In experimental models of the disease in mice, monoclonal antibodies to CD4+ T- lymphocytes suppressed established disease and prevented loss of acetylcholine receptors. Similar approaches have been applied to mouse models of systemic lupus, experimental autoimmune encephalomyelitis and collagen-induced arthritis.

An interesting development is the use of monoclonal antibodies against a single T-cell clone specific for myelin basic protein that appears to protect rats from the development of experimental autoimmune encephalitis Although the possible side -effects of therapy that is directed at lymphocyte subpopulations (e.g. susceptibility to infection) are unknown, it seems likely that this approach will be tested in patients with severe life-threatening forms of autoimmune disease in which other forms of therapy have proved ineffective [69].

The immunology of antibodies as a consequence of tissue damage

In considering the role of antibodies as a possible cause of autoimmune disease, it should be remembered that antibodies of IgM type directed at subcellular antigens, can be readily induced by various forms of tissue damage these arise secondarily to the damage and appear to have no role in perpetuating it [69].

The table below gives some examples of autoimmune disease and the autoantibodies found (Table 4).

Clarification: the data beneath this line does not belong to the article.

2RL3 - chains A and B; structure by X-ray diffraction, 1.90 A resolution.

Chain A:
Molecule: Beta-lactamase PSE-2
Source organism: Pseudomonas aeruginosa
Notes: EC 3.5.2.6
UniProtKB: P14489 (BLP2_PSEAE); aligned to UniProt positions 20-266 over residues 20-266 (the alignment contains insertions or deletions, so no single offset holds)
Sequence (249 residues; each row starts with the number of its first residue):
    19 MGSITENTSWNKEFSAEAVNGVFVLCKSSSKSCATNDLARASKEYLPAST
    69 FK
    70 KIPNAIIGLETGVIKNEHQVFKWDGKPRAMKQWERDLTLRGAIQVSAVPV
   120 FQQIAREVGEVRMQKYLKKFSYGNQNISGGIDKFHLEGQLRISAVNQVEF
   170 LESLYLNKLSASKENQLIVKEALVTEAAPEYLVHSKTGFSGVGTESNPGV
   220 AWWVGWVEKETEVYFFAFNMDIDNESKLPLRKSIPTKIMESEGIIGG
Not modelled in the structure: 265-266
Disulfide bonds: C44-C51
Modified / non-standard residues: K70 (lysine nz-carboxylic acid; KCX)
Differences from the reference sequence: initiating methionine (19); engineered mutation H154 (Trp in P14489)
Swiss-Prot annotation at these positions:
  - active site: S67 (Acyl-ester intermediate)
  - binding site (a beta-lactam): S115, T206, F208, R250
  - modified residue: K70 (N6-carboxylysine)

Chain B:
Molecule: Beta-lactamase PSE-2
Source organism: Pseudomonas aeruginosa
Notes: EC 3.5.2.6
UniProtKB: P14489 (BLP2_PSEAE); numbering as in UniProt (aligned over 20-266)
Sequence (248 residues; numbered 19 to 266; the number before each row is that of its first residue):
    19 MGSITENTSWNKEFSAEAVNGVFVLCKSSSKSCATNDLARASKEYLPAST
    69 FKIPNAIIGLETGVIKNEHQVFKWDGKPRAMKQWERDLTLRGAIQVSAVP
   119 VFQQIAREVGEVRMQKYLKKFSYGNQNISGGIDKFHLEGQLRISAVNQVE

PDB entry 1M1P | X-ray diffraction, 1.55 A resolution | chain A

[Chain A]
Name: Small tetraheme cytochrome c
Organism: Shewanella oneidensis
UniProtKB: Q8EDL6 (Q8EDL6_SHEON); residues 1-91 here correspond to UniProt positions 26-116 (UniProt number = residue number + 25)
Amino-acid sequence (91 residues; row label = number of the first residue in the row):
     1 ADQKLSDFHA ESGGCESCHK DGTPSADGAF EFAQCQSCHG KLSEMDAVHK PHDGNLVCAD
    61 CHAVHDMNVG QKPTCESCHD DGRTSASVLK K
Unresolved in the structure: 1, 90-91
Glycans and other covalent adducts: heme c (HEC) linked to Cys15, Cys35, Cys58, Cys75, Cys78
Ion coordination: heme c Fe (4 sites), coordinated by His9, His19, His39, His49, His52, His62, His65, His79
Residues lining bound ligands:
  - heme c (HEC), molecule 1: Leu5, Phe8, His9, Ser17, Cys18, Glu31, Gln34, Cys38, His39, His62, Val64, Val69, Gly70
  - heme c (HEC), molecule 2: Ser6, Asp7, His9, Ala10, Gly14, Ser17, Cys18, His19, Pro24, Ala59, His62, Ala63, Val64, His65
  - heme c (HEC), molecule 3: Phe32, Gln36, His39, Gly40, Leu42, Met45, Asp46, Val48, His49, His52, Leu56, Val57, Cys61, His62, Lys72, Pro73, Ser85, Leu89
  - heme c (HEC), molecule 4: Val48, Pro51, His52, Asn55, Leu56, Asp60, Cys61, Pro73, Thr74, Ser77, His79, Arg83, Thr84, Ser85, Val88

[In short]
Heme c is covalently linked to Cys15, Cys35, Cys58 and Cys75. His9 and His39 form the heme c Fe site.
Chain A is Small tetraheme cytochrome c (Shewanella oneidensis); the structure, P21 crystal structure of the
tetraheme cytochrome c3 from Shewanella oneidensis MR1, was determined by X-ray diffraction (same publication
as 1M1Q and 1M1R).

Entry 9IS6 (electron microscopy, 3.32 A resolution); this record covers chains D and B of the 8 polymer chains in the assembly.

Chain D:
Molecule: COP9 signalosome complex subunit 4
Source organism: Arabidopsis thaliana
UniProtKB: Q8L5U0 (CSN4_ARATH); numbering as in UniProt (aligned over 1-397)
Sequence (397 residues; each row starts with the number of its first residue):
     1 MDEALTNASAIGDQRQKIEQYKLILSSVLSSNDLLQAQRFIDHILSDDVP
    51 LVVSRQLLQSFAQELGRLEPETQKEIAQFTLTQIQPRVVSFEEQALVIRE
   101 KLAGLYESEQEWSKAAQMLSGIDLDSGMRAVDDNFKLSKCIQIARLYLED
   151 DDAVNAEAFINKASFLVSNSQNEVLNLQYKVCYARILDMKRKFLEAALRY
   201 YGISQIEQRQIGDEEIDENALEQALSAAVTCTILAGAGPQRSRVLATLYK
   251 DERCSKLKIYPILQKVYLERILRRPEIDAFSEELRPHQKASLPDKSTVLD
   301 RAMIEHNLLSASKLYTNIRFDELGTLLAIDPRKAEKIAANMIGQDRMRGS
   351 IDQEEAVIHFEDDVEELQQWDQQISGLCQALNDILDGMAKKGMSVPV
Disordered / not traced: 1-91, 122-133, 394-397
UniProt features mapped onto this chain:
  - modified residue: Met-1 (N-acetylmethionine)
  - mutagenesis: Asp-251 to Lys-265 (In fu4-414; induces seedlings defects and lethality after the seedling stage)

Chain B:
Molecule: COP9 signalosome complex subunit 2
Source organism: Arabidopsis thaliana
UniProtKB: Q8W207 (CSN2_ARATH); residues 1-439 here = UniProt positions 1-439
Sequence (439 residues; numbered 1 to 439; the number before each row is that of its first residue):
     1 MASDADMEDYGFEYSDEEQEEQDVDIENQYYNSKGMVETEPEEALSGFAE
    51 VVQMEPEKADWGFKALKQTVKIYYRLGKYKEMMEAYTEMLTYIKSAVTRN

Antibodies of this type have been shown in the laboratory and can readily be induced in rats by the injection of the hepatotoxic agent, carbon tetrachloride. It was subsequently found that normal rats mice and hamsters have some IgM anti-tissue antibody in their serum. A possible physiological role for these antibodies is suggested by the finding in vitro of a chemotactic effect on rat polymorphs of a mixture of the antitissue antibody and its antigen [70].

Therefore the antibody might be responsible for initiating a phagocytic cell clearing process to deal with the breakdown products of normal cell turnover.

Conclusion

Recent evidence indicates that IgG antibody existing in the normal individual seems to be able to recognize glycoprotein determinants which appear on aged red blood cells.

The determinants are exposed following the loss of sialic acid groups from the outside of the cells on ageing. Their exposure can be reproduced experimentally by treatment with neuraminidase. The IgG antibodies bind to the exposed glycoprotein and enable the attachment of the red cell to the Fc receptors on a macrophage.

The aged red cell is then phagocytosed and destroyed by the lysosome enzymes of the macrophage. All autoantibodies are therefore not necessarily autoregressive although the history of immunity and protection inculcates the idea of antibodies acting solely as aggressive agents [71].

In this article, we reviewed the antigenic properties of the transformed cells and the ability of the host to mount an immune response to such antigens. Immunological errors itself can have effects on the immune system and these have to be taken into consideration in designing immunotherapeutic measures for the control of chronic and debilitating infectious diseases i.e. HIV is not a transforming virus and is therefore not directly responsible for the lymphomas and skin tumours found in AIDS patients.

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© 2018 Anochie PI, et al. This is an open-access article distributed under the terms of the Creative Commons Attribution License, which permits unrestricted use, distribution, and reproduction in any medium, provided the original author and source are credited.